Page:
Every year inclusive gaming becomes a priority for studios, we see incredible and creative innovations pushing what is possible in accessible gaming. While 2021 got off to a lackluster start in this regard, the industry more than made up for this disappointment with a slew of accessible releases throughout the year. The following seven games have helped set a new standard in accessible gaming.

Horror Tales: Wine

Image: Carlos Coronado

We’ve seen countless indie games implement various accessibility features over the past few years. With Horror Tales: Wine, developer Carlos Coronado relied on his already excellent record with accessibility features, going so far as to mention them in the official description of the game on the windows.

Where this game excels is in visibility improvements. The game offers multiple text size choices, eight visual styles for captions (with examples of each displayed in the menu), and my favorite, plenty of styles for object outlines and crosshairs. These styles range from standard single line or cross stitch to bold bold lines. Horror Tales: Wine is a true rarity as a horror game designed with visual accessibility in mind.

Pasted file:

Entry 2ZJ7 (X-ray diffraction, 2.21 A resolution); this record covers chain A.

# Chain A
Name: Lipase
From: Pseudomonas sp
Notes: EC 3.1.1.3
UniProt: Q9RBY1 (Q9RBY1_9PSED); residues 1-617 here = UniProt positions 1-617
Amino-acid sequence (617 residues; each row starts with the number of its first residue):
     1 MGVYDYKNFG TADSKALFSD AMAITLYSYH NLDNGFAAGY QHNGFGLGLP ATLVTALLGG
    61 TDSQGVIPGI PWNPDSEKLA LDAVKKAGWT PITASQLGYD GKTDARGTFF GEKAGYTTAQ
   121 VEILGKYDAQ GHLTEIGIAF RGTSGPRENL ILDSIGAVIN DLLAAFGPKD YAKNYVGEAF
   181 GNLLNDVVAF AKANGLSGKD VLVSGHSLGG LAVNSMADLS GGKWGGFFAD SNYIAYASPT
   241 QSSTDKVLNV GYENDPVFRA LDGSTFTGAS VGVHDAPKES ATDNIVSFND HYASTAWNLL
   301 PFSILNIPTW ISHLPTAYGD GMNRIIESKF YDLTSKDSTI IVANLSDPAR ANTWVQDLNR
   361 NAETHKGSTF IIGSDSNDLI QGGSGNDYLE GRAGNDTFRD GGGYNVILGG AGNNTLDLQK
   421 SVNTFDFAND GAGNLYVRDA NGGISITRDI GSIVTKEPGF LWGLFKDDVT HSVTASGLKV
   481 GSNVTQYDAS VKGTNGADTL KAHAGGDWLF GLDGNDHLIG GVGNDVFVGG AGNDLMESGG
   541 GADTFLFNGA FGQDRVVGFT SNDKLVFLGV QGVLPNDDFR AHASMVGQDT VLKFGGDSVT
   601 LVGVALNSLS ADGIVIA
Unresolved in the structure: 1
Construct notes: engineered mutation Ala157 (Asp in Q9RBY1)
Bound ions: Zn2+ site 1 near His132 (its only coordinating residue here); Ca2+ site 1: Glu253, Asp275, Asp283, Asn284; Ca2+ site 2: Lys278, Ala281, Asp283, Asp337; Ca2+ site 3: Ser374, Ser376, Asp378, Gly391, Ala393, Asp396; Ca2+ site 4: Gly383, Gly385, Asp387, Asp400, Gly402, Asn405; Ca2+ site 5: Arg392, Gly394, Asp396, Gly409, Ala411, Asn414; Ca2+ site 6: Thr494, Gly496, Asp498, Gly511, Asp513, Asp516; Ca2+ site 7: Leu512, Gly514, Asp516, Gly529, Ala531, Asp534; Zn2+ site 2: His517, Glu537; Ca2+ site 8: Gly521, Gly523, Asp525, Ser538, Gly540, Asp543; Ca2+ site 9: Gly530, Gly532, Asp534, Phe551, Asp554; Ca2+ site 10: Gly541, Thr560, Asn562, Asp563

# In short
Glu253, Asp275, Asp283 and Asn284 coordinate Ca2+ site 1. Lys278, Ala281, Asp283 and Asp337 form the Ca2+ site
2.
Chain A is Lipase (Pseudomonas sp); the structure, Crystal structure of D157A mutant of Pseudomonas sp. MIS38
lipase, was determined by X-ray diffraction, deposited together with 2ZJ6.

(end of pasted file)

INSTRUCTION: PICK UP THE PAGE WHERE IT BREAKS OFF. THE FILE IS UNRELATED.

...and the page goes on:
Ratchet and Clank: Rift Apart

Rivet lands in front of enemies in Ratchet and Clank: Rift Apart

Insomniac is no stranger to creating accessible games – Marvel’s Spider-Man and Spider-Man: Miles Morales Both were accessibility leaders when they were released, with features like customizable caption text size, contrast options, high visibility Spider-Sense, and full controller remapping. This year, Insomniac has pushed the boundaries even further with Ratchet and Clank: Rift Apart, making it one of the more accessible releases of 2021.

Ratchet and Clank introduced some incredibly beneficial options: High Contrast Mode (similar to that of Spider-Man: Miles Morales) and streamlined controls allow you to fully play the game with the D-pad, face buttons, and R2. Rift apart also implements a “simplified route” feature that links all routes to the circle button. Rift apartThe most notable feature of, however, is gameplay speed, which allows players to play mostly in slow motion, giving them more time to react and make decisions in combat and while exploring the world.